1809 - Expedition to the Scheldt


Next Page

Previous Page

10 Pages >>>

10 Pages <<<

1809 Expedition to the Scheldt 133

Captain Sir Home Popham, anchored in safety off the Veer-Gat. Meanwhile the three divisions of the army, under the respective commands of Lieutenant-generals the Marquess of Huntley and Earl of Rosslyn, and Lieutenant-general Grosvenor, had arrived in the Wieling passage, preparatory to the meditated disembarkation of a part of that force on the coast of Cadzand, and to the passage of the remainder, as soon as the obstructions were removed, up the western Scheldt, to proceed to the attack of Lillo, Liefkenshoeck, and finally of Antwerp.

On the 30th, at 4h. 30 m. p.m., the British left wing, under the direction of Captains Lord Amelius Beauclerk of the Royal Oak, and George Cockburn of the Belleisle, 74s, and covered, to a very gallant manner, by the 10-gun hired cutter Idas, Lieutenant James Duncan, landed, with a slight opposition, but without any casualty, on the Breed-Zand, which forms the northern extremity of the island of Walcheren. On the same evening the British bomb-vessels and gun-boats, under the direction of Captain Sir Home Popham, then acting on shore with Earl Chatham, proceeded up to the Veer-Gat, and on the morning of the 31st opened a cannonade upon the town and fort of Veer ; which latter mounted 38 guns, and was garrisoned by 600 men. Major-general Brues, the commander-in-chief of King Louis's forces in Zealand, had commanded at this fort ; but, on the appearance of the first British column, he abandoned his post and crossed over to Zuid-Beveland. The command then devolved upon Colonel Van-Bogart.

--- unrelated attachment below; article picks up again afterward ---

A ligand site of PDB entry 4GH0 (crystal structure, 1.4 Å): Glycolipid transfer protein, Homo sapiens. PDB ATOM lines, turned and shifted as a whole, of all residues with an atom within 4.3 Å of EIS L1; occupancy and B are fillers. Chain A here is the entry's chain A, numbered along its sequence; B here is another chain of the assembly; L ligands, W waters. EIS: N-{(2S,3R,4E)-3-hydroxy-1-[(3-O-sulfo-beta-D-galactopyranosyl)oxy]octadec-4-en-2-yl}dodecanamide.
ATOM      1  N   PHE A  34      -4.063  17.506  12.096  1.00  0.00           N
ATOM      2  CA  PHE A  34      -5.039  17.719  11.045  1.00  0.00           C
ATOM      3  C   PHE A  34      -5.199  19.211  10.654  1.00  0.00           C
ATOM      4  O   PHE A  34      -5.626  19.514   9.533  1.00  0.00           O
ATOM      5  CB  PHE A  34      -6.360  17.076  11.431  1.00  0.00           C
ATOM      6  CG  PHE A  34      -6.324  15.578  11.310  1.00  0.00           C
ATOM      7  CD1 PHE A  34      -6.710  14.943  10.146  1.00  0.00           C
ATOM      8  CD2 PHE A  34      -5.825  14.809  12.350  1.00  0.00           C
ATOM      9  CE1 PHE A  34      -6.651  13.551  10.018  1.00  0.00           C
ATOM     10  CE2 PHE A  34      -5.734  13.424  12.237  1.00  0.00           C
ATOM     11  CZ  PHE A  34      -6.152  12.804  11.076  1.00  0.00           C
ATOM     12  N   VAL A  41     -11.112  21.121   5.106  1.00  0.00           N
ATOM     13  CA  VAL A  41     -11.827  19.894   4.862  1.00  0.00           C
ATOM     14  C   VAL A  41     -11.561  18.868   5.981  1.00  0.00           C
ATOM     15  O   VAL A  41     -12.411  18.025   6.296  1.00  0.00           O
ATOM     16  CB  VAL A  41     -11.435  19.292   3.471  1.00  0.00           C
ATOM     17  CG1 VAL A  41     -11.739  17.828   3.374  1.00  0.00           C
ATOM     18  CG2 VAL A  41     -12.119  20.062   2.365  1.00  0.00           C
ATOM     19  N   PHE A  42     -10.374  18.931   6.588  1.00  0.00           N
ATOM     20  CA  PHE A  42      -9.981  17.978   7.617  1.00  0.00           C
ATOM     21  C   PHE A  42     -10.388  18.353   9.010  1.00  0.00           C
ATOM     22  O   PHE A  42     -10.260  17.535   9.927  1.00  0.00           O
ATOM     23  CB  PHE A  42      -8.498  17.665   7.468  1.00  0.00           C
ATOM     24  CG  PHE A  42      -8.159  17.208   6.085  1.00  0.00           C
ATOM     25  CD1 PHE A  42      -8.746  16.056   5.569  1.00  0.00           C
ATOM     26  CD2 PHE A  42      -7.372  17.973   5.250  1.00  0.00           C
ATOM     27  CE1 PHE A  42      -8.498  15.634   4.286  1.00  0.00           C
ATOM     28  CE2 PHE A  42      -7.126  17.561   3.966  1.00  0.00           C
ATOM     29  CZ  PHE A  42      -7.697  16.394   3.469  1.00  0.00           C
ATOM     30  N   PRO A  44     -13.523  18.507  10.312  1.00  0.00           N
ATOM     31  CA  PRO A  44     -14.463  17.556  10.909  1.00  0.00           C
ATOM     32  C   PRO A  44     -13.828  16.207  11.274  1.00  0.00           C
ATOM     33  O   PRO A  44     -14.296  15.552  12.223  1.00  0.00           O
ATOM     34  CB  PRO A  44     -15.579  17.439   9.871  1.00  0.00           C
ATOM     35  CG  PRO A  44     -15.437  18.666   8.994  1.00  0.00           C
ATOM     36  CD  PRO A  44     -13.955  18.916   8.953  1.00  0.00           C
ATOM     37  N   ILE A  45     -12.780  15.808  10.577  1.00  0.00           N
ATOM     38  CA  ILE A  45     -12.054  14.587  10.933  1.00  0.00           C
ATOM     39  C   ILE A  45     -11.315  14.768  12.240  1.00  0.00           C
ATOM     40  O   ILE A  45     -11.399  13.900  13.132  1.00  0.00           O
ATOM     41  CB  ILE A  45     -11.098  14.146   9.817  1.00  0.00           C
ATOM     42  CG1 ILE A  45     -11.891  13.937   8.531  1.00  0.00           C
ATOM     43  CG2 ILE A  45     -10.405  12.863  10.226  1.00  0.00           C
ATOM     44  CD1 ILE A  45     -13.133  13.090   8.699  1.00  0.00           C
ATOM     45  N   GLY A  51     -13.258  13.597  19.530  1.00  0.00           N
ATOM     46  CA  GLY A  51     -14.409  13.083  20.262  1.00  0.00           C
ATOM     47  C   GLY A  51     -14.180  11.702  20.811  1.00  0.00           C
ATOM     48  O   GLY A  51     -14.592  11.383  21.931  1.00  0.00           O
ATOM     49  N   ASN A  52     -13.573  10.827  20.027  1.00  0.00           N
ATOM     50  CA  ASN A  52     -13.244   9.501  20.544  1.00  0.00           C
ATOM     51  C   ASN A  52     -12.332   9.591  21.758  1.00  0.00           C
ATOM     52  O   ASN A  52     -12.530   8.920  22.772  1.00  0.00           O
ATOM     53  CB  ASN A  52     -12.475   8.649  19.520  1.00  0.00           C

The fire of the British was returned from the fort, and continued, with mutual spirit, till evening ; when, the wind blowing fresh, and the strength of the tide not allowing the bomb-vessels to act, the flotilla fell back, having sustained a loss of three gunboats sunk by shot, but without, as it appears, the loss of a man of their crews. In the same evening Captain Charles Richardson of the 80-gun ship Cæsar, and George William Blarney, of the 18-gun ship brig-sloop Harpy, who had landed on the 30th, with a brigade of seamen and nine pieces of ordnance to co-operate with the army, threw several cases of Congreve rockets from the dike into the town of Veer. Since the peaceable surrender, on that morning, of the defenceless town of Middleburg, Veer had been invested on the land side by a division of troops under Lieutenant-general Fraser, detached for the purpose. The appearance of this force and the incessant fire of the rockets induced the Dutch commandant, Van-Bogart, in the course of the night to send a flag of truce, offering to capitulate. The terms were agreed to and on the following morning, the 1st of August, the town and fort of Veer surrendered to the British.

The army now marched on towards Flushing, and, by the surrender of Fort-Rammekens on the 3d, was enabled completely to invest the town. In the mean time Lieutenant-general Hopes's division, under the able disposition of Rear

^ back to top ^